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By Christopher William Adach from London, UK

Leonardo DiCaprio has finally won his first Oscar after six nominations. DiCaprio received a standing ovation as he picked up the award for his role in The Revenant. He said the film was “about man’s relationship to the natural world”. He used the opportunity to raise awareness about climate change, a subject he is passionate about. “Climate change is real – it is happening right now,” said DiCaprio. “It is the most urgent threat facing our species, and we need to work collectively together and stop procrastinating.” He added: “Let us not take this planet for granted. I do not take tonight for granted.”

It is 22 years since he was first nominated for an Academy Award, as best supporting actor for the movie What’s Eating Gilbert Grape.

Have a conversation:

Which Leonardo Dicaprio movies have you seen?

Which was your favourite?

What do you know about Leonardo Dicaprio?

What do you think about climate change?

Listen below or listen on i-tunes here

Read by Annette (Scottish accent).

Study the words

Picked up- collected
Raise awareness- inform people
Threat- danger
Take for granted- fail to appreciate
Supporting actor- actor not in the leading role


A Scottish PE teacher has invented a new fitness craze, which is rapidly catching on. The Highland Hustle is a mix of Scottish Highland dancing, ceilidh steps and muscle toning exercises.   Of course, it is also accompanied by fast funky music. At present, there is only one class, in Scotland, but there are several workout videos that can be downloaded from the official website. The routines, which last just half an hour, are designed for busy people with any fitness level. The workout promises to improve your level of fitness, but it will not teach you to be a highland dancer.

Would you like to try this workout?



Listen below

Read by Elizabeth (Scottish accent)

Study the words

PE- physical education
Craze- obsession, trend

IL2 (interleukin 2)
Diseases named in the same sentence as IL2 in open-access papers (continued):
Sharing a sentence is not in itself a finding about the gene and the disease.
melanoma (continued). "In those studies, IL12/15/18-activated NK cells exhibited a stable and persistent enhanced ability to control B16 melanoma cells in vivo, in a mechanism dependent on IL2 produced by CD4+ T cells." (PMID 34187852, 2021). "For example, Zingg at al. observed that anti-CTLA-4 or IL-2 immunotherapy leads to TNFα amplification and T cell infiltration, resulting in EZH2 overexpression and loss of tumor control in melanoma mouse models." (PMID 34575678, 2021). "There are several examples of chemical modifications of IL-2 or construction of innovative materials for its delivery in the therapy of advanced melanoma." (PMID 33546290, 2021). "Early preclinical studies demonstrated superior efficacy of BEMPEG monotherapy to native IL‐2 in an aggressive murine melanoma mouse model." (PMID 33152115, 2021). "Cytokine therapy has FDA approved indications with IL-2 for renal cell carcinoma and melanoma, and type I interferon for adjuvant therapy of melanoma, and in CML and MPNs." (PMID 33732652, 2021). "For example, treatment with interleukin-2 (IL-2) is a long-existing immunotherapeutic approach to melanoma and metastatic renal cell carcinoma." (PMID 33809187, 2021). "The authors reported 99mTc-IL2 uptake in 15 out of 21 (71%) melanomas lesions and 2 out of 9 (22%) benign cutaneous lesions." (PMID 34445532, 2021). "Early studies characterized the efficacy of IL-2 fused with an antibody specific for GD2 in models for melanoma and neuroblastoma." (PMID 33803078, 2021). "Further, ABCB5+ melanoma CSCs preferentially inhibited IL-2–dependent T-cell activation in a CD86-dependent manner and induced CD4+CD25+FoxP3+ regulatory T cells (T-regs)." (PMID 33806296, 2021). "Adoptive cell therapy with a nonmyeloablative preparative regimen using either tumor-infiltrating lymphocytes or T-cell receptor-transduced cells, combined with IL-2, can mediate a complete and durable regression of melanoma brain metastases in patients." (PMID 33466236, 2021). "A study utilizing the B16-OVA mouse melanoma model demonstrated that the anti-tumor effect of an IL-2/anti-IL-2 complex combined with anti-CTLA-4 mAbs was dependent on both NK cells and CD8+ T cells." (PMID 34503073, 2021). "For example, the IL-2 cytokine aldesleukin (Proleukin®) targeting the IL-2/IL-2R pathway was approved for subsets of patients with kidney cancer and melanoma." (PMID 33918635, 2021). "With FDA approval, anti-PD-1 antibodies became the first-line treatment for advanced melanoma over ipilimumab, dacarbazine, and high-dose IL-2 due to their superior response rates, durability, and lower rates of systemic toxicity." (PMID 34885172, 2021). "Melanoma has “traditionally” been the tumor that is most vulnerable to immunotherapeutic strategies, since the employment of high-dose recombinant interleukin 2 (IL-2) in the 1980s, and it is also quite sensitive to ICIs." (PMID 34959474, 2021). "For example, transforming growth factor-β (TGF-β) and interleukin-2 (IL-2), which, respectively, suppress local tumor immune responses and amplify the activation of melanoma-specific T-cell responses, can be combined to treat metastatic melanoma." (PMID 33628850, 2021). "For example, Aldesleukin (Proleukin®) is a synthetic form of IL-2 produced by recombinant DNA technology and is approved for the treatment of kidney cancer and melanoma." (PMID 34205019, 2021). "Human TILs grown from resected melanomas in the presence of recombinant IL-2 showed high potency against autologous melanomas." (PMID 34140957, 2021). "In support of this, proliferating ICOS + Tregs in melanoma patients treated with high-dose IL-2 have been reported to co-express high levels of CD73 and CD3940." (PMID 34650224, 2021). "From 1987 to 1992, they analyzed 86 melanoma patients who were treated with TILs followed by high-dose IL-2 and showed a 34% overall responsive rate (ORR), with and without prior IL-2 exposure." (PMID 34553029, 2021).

Catching on- becoming popular
Ceilidh steps- dance steps typical of a traditional Scottish social event
Muscle toning- makes the body firmer
Funky- rhythmic
Workout- exercise routine
Downloaded- transferred to your computer
Last- have a duration of

Listen on audioboo (and subscribe to i-tunes podcast) here

Do the takeaway test: Let’s all do the Highland Hustle



A woman accidentally deleted every digital photo she had ever taken. Amy Molloy lost 2,600 pictures, including those of her late husband. It happened when she transferred her pictures from her ex boyfriend’s laptop to a hard disc. She only discovered months later that the disc was empty. By that time, her ex had deleted all of the original pictures. Surprisingly, she was not totally devastated. In fact, she thinks that looking at old photos can keep us stuck in the past. In the days before digital cameras, photographs naturally aged, faded and wrinkled, just like people, and Amy thinks that maybe it’s better that way.

How would you feel if you lost all of your photos?


Listen below

Read by Angelica Pegoraro (U.S accent)

Study the words

Accidentally- by mistake
Late- dead, passed away
Laptop- portable computer
Devastated- desperately sad
Stuck- trapped, unable to move
Aged- became old
Faded- lost colour
Wrinkled- became crumpled, not smooth

Listen on audioboom (and subscribe to i-tunes podcast) here

Do the takeaway test: Woman accidentally deletes a lifetime of photos.

Original article from the Guardian


Image: Wikepedia

The city of Salzburg has refused to renew a licence for a silent disco after complaints that it was too loud and wild. At a silent disco people listen to music on wireless headphones, broadcast via a radio transmitter. If you don’t have headphones, it just looks like a room full of people dancing to no music. However the Mayor of Salzburg, Heinz Schaden, said it was still too loud for residents who like to sleep with their windows open in summer. They are upset about young people coming and going, late at night.  If the city refuses to renew the licence, the owner says he will organise a “silent demonstration”.